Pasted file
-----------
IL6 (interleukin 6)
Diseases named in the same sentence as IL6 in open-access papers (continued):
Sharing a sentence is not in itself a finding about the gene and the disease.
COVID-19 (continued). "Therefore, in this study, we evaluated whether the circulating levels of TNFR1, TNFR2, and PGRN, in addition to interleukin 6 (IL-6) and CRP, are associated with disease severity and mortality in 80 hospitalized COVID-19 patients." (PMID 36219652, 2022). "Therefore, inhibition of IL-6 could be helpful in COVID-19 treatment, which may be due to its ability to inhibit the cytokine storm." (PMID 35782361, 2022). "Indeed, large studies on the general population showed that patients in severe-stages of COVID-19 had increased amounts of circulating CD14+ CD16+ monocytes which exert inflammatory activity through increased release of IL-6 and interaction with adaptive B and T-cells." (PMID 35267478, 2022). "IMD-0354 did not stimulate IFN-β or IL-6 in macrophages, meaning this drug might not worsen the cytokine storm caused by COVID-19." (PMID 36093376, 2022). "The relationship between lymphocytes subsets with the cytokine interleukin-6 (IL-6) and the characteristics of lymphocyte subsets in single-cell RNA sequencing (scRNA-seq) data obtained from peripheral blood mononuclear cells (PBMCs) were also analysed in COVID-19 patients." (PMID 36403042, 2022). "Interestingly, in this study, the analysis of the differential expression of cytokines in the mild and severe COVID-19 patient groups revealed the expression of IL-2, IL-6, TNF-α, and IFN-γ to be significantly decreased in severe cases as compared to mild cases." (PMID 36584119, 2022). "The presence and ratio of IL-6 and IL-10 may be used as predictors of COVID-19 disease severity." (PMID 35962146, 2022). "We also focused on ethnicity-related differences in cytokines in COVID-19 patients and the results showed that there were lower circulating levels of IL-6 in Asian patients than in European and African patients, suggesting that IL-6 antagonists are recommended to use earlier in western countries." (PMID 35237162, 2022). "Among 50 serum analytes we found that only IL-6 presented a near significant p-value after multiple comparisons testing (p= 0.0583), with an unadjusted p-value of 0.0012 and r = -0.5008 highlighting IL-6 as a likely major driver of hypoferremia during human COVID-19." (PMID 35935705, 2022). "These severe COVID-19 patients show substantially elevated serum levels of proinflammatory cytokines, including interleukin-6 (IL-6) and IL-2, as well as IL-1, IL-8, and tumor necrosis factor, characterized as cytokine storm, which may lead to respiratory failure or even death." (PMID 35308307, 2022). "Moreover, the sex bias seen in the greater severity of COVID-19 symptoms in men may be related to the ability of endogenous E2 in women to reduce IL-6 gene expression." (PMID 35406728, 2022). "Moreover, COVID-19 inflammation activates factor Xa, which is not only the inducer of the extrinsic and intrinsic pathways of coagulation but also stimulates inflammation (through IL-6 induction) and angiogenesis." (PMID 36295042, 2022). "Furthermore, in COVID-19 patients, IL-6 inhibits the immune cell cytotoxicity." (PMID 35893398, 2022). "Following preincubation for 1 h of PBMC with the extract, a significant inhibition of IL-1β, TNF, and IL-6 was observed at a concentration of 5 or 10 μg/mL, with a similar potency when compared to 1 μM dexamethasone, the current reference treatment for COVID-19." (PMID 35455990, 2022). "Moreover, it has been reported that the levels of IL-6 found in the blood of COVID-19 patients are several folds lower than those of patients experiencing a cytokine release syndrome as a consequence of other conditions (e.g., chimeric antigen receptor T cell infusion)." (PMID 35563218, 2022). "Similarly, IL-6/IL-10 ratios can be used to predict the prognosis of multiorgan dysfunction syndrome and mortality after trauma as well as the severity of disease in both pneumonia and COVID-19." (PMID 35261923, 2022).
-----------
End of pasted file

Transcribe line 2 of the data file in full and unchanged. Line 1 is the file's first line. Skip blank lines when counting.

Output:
Diseases named in the same sentence as IL6 in open-access papers (continued):